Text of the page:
The philosopher Bernard Williams used to counter the weak relativist arguments of his Berkeley students with the rejoinder, “Hey, I know where you’re coming from, but, you know, relativism just isn’t true for me.”
The story (which may be apocryphal, though Hilary Putnam mentions it in Renewing Philosophy) may not amount to a full-blown critique of relativism; but it’s enough to dispense with relativist arguments that confuse moral judgment with prejudice or point of view: i.e., you may think Matilda is chaste, but I just don’t see it that way; you may think that Joe is trustworthy, but I just take a different view.
Of course things get a little fuzzy when you start moving from chastity to piety to trustworthiness to moral goodness. Still, it’s worth observing that the relativist arguments mocked by Williams are common enough these days and that they go hand in hand with, or are usually marshalled in defense of, consumerist solipsism, a lack of shared principles or standards, a disrespect for convention and civility — the sorts of perils conservative writers warned against all through the culture wars of the 90s.
Odd, then, that this brand of sloppy relativism now informs the nonsensical arguments wielded at every opportunity by the McCain presidential campaign.
To take just a couple of recent examples: asked by reporters at the Des Moines Register about the truthiness of the kindergarten sex-ed smear and the charge that “lipstick on a pig” was an sexist jibe, John McCain angrily and automatically responded by retreating to a sophomoric distinction of fact from assertion: the reporters at the Register may say that McCain is being untruthful and running a smear campaign; but that’s just their assertion. He was a POW, after all, and he remains committed to the truth, their editorial assertions and observations and be damned. A nincompoop small town mayor like Sarah Palin lacks experience? That’s just what you say. I see it differently. And she sees Russia right from her doorstep.
Just yesterday, when a reporter noted that McCain himself has spoken contritely about his role in the Keating Five and the S & L crisis of the 80s, McCain’s lawyer John Dowd responded, “I’m his lawyer and I have a different view of it.” You may say he was contrite; he may have said he was contrite; but that’s just not the way I look at it — now.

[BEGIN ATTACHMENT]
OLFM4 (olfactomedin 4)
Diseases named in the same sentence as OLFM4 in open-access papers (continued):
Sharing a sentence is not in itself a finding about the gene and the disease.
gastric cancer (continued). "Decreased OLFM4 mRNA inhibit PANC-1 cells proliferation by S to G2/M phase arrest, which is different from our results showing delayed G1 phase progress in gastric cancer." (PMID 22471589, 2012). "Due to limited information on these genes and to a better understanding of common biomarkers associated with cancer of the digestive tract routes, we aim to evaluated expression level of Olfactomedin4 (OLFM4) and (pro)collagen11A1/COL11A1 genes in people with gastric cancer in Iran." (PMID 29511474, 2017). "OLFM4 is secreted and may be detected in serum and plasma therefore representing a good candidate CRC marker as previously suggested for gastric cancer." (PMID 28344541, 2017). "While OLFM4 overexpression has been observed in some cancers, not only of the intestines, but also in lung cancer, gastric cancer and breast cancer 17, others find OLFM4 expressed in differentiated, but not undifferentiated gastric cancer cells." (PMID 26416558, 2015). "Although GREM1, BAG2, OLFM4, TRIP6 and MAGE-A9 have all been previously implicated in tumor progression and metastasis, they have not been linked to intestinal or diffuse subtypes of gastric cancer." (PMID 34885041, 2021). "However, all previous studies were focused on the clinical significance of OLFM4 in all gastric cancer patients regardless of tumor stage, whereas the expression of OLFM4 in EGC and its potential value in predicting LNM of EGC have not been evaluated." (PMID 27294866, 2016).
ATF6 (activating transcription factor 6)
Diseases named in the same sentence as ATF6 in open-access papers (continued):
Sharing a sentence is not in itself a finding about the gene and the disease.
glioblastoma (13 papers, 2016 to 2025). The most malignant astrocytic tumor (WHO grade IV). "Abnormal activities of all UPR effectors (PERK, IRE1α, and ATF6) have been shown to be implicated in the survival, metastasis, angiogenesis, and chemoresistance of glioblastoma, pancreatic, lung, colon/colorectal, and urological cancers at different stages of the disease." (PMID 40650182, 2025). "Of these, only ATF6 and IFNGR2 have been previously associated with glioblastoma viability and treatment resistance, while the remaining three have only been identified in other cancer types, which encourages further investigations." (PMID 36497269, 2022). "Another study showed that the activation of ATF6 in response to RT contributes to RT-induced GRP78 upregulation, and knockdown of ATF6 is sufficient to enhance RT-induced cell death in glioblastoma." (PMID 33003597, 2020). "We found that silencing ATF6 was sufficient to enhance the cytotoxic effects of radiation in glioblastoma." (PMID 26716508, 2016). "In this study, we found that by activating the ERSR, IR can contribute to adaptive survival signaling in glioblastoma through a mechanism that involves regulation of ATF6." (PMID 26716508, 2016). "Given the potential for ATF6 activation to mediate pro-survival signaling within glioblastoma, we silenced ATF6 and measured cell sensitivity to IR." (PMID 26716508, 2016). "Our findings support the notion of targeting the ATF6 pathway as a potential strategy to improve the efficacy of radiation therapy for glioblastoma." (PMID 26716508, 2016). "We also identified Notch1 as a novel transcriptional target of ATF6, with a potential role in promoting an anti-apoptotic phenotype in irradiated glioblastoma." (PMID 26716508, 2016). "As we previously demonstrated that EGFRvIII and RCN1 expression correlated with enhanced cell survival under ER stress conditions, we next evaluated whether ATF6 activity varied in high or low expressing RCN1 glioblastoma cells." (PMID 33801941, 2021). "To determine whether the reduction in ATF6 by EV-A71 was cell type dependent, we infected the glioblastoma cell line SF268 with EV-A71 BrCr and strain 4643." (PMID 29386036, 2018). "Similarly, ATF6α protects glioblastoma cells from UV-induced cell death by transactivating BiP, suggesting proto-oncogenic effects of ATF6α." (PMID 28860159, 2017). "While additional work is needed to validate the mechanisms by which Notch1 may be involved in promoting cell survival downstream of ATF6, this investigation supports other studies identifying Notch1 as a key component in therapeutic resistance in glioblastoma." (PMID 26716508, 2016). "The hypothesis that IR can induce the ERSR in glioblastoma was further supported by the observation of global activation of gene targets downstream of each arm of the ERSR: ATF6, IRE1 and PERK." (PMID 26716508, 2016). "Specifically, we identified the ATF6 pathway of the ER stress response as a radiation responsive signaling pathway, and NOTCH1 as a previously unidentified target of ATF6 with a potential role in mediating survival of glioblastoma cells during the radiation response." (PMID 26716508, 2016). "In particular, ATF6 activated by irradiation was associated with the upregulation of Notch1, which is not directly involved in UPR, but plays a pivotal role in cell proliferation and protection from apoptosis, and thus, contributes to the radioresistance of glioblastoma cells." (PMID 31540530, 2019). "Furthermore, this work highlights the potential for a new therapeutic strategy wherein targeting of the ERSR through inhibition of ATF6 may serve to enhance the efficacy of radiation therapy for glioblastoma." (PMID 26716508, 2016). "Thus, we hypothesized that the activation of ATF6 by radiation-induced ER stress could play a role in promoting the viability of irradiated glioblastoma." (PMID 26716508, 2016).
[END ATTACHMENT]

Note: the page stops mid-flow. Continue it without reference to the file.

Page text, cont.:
The campaign resorts to these relativist contortions to make a muddle of history, so that anything whatsoever can be asserted and nothing can be observed for certain about John McCain or Sarah Palin or Barack Obama. In so doing, they lose any claim to moral seriousness while asking us to entrust them with serious questions at a serious time.
This is the cost of trying to win at any cost. Things are true by your standards, not mine; things are sleazy or indecent by your standards, not mine. There are no standards that govern what we say except those that serve immediate political needs.
Only a few conservative writers have called the campaign to task on this stuff. Richard Cohen of the Washington Post comes immediately to mind; he cited Marx’s Eighteenth Brumaire to style McCain both a tragedy and a farce. Others, like George Will and Kathleen Parker, have told the truth about Sarah Palin. But that’s not quite the same thing. All these contortions and distortions, the turning of objective fact into subjective fiction, the casting of historical description as mere political assertion, are ultimately tactics that serious conservatives pretend to deplore.
Will there eventually be a reckoning? I hope there will be, but I doubt it. Right now, the John McCain campaign acts as if whatever truth you will is as good as any other, as long as CNN picks it up and runs with it or it gets you out of a tight spot with the editors of a Midwestern newspaper. That may be politically advantageous, but it is morally reckless — and destructive to our political culture.
Right now, the McCain campaign is now doing as much as, if not more than any liberal academics ever did to hasten the closing of the American mind.